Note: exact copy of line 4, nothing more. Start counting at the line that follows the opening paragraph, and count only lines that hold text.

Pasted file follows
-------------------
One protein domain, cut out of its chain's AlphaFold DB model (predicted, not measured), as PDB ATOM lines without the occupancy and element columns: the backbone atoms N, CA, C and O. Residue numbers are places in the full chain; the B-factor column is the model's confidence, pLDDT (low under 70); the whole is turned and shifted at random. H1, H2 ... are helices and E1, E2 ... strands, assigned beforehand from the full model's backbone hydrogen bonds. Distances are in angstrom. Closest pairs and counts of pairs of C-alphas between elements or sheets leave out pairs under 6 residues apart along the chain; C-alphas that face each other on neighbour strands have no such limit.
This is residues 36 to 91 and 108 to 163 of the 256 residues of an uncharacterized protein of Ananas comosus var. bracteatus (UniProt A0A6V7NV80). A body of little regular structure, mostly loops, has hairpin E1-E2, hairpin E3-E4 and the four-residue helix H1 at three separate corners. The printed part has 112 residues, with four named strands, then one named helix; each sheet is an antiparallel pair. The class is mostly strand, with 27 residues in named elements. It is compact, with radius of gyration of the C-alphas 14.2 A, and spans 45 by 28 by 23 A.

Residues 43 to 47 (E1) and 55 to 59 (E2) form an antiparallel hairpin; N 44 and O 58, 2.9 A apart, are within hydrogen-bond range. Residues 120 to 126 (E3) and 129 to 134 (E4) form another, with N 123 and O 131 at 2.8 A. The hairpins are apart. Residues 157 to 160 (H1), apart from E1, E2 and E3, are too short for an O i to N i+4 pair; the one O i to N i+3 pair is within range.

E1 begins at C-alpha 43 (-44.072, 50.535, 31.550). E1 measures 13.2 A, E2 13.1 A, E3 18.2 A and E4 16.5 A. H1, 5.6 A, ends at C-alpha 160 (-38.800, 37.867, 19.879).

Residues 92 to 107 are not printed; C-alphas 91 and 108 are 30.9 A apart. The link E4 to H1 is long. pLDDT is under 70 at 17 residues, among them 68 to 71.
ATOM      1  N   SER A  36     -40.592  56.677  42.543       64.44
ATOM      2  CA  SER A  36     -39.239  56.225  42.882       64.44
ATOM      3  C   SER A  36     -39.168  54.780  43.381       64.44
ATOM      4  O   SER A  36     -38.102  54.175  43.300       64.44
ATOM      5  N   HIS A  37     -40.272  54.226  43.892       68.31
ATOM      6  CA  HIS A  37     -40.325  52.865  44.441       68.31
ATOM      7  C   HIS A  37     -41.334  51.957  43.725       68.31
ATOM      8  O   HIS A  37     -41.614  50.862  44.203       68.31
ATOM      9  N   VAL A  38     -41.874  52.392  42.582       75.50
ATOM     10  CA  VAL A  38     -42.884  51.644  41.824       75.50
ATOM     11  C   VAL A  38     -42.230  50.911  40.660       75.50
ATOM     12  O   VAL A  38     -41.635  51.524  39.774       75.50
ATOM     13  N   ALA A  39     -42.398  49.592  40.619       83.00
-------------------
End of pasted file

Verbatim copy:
Residues 92 to 107 are not printed; C-alphas 91 and 108 are 30.9 A apart. The link E4 to H1 is long. pLDDT is under 70 at 17 residues, among them 68 to 71.